|Scientific Name:||Felis silvestris|
|Species Authority:||Schreber, 1777|
|Infra-specific Taxa Assessed:|
?There is still no clear consensus in how to relate geographical variation in the morphology and genetics of the globally widespread Wildcat Felis silvestris to its taxonomy and systematics? (Kitchener and Rees 2009). The latest phylogeographical analysis (Driscoll et al. 2007, Macdonald et al. in press) suggests that the Wildcat consists of five subspecific groups, including three ?traditional? subspecies (Nowell and Jackson 1996, Stuart et al. in press): the African Wildcat (F. s. lybica Forster, 1780), the Asian Wildcat (F. s. ornata Gray, 1830), and the European Wildcat (F. s. silvestris Schreber, 1775), with the additional recent recognition of the Southern African Wildcat (F. s. cafra Desmarest, 1822) and the incorporation of the Chinese Alpine Steppe Cat into the species (F. s. bieti Milne-Edwards, 1872). An alternative taxonomic treatment could be the treatment of F. bieti, F. silvestris, and F. lybica (including ornata and cafra as subspecies) as three recently radiated phylogenetic species (Kitchener and Rees 2009, Macdonald et al. in press). The familiar housecat was domesticated from the Wildcat (F.s. lybica), probably 9-10,000 years ago in the Fertile Crescent region of the Near East, coincident with the rise of agriculture and the need to protect harvests from grain-eating rodents, based on genetic, morphological and archaeological evidence (Driscoll et al. 2007, Macdonald et al. in press). Although derived from the Wildcat relatively recently, for practical reasons the domestic cat is differentiated either as a separate species F. catus or subspecies F.s. catus. As noted by Macdonald et al. (in press), ?In terms of biological processes and phylogeny, whether domestic cats are treated as a subspecies of F. silvestris or a separate species might seem arbitrary. However, these taxonomic niceties are of the highest operational importance because the current legislation intended to protect the Wildcat is framed in terms that can be effective only if the Wildcat is recognized as a separate species?? Domestics are different than other 'forms' of animals and arise through an unusual set of circumstances (i.e., proximity and familiarity with people). While the genetic relationship between domestic and wildcats is very close, Driscoll et al. (2007) did find evidence for a genetically distinct group of cats that corresponds to 'domestics'.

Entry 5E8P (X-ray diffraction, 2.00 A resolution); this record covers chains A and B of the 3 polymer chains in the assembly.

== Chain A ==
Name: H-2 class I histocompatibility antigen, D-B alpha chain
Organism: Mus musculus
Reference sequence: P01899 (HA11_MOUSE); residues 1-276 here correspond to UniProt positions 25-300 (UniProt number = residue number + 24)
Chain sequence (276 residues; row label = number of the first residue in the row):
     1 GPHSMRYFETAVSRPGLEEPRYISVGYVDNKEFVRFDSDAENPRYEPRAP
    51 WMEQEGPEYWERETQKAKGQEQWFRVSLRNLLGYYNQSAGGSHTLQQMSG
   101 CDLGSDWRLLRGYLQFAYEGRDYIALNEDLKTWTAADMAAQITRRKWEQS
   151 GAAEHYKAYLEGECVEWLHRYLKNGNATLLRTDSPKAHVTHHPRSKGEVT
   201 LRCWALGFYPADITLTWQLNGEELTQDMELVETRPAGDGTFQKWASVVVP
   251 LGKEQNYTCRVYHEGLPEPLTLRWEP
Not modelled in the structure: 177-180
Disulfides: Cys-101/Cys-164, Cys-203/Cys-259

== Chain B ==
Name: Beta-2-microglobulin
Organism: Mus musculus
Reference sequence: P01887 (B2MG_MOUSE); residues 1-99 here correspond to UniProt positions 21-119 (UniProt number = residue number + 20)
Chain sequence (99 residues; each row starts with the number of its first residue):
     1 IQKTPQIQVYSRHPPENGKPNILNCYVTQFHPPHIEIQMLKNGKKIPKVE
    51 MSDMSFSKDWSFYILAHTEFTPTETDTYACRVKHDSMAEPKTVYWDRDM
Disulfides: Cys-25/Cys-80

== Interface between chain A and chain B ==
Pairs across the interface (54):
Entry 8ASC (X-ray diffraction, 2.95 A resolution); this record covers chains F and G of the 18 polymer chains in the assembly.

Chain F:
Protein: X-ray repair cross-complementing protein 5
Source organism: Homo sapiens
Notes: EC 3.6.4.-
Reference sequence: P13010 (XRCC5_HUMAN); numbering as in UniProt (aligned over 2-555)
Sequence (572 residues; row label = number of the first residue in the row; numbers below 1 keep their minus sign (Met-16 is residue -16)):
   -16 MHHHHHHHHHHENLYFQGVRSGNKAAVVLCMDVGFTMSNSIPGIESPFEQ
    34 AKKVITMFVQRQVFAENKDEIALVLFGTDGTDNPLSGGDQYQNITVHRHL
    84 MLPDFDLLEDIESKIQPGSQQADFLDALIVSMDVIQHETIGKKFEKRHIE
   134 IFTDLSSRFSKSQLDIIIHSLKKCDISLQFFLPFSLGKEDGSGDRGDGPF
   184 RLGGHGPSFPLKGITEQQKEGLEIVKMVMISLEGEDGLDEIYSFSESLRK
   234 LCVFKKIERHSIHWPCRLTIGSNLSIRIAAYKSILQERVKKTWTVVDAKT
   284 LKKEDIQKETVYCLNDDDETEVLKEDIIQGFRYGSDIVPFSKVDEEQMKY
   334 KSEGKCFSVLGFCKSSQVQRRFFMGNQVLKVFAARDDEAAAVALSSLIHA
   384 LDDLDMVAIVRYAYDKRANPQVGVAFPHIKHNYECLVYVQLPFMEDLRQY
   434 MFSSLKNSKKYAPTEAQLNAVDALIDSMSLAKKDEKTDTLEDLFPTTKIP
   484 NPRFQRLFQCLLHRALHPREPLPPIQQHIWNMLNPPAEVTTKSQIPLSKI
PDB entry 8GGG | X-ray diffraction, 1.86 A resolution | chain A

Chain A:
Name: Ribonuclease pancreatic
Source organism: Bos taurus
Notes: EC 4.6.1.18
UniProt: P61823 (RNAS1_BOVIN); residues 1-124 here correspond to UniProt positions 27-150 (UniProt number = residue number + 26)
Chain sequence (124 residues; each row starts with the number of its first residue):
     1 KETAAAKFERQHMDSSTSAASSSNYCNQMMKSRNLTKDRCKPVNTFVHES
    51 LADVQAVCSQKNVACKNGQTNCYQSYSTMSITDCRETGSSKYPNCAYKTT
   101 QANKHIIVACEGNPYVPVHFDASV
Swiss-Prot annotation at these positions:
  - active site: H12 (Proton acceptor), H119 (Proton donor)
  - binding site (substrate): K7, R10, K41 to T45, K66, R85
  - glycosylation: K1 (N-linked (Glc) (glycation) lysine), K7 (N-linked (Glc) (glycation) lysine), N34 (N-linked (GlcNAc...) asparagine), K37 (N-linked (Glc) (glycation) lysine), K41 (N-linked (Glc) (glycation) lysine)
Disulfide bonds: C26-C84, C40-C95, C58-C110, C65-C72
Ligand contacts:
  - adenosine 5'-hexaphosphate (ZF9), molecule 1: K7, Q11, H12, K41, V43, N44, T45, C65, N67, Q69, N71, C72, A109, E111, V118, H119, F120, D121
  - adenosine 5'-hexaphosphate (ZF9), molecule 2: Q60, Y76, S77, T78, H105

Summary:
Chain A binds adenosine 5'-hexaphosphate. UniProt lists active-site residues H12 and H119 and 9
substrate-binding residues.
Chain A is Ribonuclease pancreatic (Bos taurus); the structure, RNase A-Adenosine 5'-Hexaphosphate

|Red List Category & Criteria:||Least Concern ver 3.1|
|Assessor/s:||Driscoll, C. & Nowell, K.|
|Reviewer/s:||Nowell, K., Breitenmoser, U. & Breitenmoser-Wursten, C.|
The Wildcat is the most common and widely distributed wild cat, and thus listed as Least Concern. However, hybridization or intercrossing with domestic cats is extensive, and taking place almost across the entire range (Nowell and Jackson 1996, Sunquist and Sunquist 2002, Macdonald et al. 2004, Phelan and Sliwa 2006, Driscoll et al. 2007). Further research on hybridization levels may warrant a reassessment of the Wildcat as a threatened species, due to population declines of genetically pure wildcats, under criterion A4e.
|Range Description:||The Wildcat has a very broad distribution, found throughout most of Africa, Europe, and southwest and central Asia into India, China, and Mongolia. Five subspecies (following Driscoll et al. 2007 and Macdonald et al. in press) are distributed as follows:
The African Wildcat F. s. lybica occurs across northern Africa and extends around the periphery of the Arabian Peninsula to the
Asiatic Wildcat F. s. ornata occurs from the eastern Caspian into western India, and north to Kazakhstan, and into western China and southern Mongolia (Nowell and Jackson 1996, Driscoll et al. 2007)
Chinese Alpine Steppe Cat F. s. bieti was previously considered a separate species (Nowell and Jackson 1996, Wozencraft 2005), but here classified as a Wildcat subspecies based on genetic analysis (Driscoll et al. 2007). Based on a small sample size, Garcia-Perea (2000) described cranial characteristics from two skulls as similar to F. silvestris. Endemic to western China and primarily found in Qinghai province, and possibly also northwestern Sichuan province (He et al. 2004). He et al. (2004) considered records from other parts of China (Inner Mongolia, Tibet, Xingjian, Shaanxi, Gansu and Ningxia provinces) to be other subspecies of Felis silvestris.